The key word here is safe return and "the medical community" is not advocating for all schools just to open and have kids there 5 days a week in all circumstances. Here's a quote from that link and this is where the problem comes in.
"Local school leaders, public health experts, educators and parents must be at the center of decisions about how and when to reopen schools, taking into account the spread of COVID-19 in their communities and the capacities of school districts to adapt safety protocols to make in-person learning safe and feasible. For instance, schools in areas with high levels of COVID-19 community spread should not be compelled to reopen against the judgment of local experts. A one-size-fits-all approach is not appropriate for return to school decisions.
Reopening schools in a way that maximizes safety, learning, and the well-being of children, teachers, and staff will clearly require substantial new investments in our schools and campuses."
I'm not saying schools shouldn't re-open or that there aren't substantial benefits to kids in having the buildings open. Clearly there are. What I'm saying is that the guidance that exists does not work in so many circumstances that it is virtually useless. There has been no substantial investment in the campuses. There is no way to distance people safely in the structures that many districts have. There are 930 students in the building I work in. My class sizes range from 30-38. The kids sit on top of one another. There is no place to spread them out. There are no unused classrooms in our building there is no money to procure trailers to add additional classrooms and definitely no money to add staff to teach in those classrooms. So we then start talking about staggering schedules. OK, well if a kid is in school twice a week and home the other three, or whatever break out you want, you haven't solved the core reason why so many people want the buildings open, so the parents can go back to work. So what you will have still is a situation where parents either need to be home for kids who are too young to watch themselves, leave the kids home alone, or try to find some sort of day care option that A. has space, B. they can afford, and C. will accept a kid for a select number of days per week.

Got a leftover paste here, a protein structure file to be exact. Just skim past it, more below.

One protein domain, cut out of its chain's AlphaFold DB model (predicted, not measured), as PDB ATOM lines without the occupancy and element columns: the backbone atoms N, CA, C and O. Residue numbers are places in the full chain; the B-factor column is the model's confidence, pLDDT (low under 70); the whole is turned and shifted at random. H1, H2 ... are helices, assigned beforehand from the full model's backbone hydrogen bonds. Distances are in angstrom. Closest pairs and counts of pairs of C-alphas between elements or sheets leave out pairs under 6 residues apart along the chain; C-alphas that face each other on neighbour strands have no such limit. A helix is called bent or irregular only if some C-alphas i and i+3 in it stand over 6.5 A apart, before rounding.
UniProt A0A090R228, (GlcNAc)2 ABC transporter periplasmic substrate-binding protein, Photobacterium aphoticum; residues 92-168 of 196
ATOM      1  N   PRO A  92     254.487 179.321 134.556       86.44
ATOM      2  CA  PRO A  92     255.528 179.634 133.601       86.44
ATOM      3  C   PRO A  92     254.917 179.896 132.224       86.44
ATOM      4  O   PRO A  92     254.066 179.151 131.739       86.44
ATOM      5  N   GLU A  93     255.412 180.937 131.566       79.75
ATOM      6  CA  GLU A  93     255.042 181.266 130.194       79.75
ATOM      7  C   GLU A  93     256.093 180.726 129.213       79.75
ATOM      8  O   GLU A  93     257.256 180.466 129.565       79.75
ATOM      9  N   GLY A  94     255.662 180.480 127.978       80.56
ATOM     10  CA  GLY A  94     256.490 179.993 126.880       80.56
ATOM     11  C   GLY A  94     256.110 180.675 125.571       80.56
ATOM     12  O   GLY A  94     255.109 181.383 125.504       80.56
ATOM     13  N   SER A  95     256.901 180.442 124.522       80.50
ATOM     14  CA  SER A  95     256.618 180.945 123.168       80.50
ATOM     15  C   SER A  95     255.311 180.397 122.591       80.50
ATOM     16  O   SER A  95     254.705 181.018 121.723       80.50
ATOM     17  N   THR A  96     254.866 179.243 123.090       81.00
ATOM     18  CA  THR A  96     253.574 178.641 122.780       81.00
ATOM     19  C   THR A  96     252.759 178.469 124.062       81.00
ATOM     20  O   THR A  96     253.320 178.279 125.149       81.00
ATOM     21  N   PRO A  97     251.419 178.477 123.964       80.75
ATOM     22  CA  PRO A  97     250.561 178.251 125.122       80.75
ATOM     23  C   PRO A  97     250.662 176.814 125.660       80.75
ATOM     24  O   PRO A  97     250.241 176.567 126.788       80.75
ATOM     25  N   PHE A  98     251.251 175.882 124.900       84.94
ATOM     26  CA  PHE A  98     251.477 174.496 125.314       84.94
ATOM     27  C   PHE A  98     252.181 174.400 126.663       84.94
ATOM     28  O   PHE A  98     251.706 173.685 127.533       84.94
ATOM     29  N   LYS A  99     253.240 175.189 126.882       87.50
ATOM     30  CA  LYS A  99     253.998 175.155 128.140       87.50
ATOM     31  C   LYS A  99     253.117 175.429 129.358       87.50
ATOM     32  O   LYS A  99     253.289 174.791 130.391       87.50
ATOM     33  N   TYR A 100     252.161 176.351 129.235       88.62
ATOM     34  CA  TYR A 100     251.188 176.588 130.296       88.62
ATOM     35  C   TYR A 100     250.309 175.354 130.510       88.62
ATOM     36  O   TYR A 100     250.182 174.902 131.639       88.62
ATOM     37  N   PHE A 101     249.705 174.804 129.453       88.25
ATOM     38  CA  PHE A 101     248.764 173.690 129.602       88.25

Here's another example of how the guidance doesn't work. The most recent thing I've heard is to have kids in self-contained pods with one teacher. Well, that works for elementary school just fine. That doesn't work in high school. The teacher who teaches 11th grade English isn't qualified to teach calculus. They aren't certified to do so, they don't have the expertise to do so, and it's not something you can quickly pick up in 3 weeks to be able to do. So either the kids or the teachers need to move. Again working on this pod idea. It is virtually impossible to create a pod of kids at the high school level who are all in the same level of classes across the board. So again, you are either moving the kids around so they can get what they need or you are moving the teachers around. There isn't a way to do that sort of thing at that level. My school is a middle school so it's a bit of all of these issues. The 6th graders are too young to manage themselves at home, everyone moves to different classes and has different levels, you have many teachers who aren't cross trained to teach everything (I am certified to teach every subject and Spec Ed. I'm the only one in my building like that). So how do you do this in a way that achieves people's goals and yet is still safeish.
There are simple problems that I still haven't heard an answer to such as transportation. How do you socially distance on a bus? In order to follow guidelines kids would have to be no more than one to a seat. That cuts your capacity in at least half and younger kids often sit 3 to a seat. There isn't a pool of empty buses (or people to drive them) just sitting around. Staggering schedules might address some of that but then you get into the other issues I mentioned as well as a host more. I work with our transportation company pretty closely coordinating sports buses and I can tell you that they don't have enough drivers in a regular year and a lot of the drivers they have are older people. That is going to be a disaster.
Substitute teachers are similar. Lots are retired teachers. You can't compel them to take assignments, they are able to pick and choose where, when, and if they want to work. I'm expecting MANY of them not to be working this year. So when you have a teacher get sick there isn't going to be a replacement. Again, we have trouble getting subs in a regular year. If we have more than 5 people out in a day normally the additional spots don't get filled. On a Monday or a Friday in the winter it's more like 3 and we can have 10-15 people out sometimes in a regular year. When that happens, and the spots don't get picked up, administrators teach class and/or we consolidate classes into the gym or the auditorium and do what we need to do to get through the day. Well, if you are distancing you can't consolidate classes like that so what do you do? We only have 3 administrators.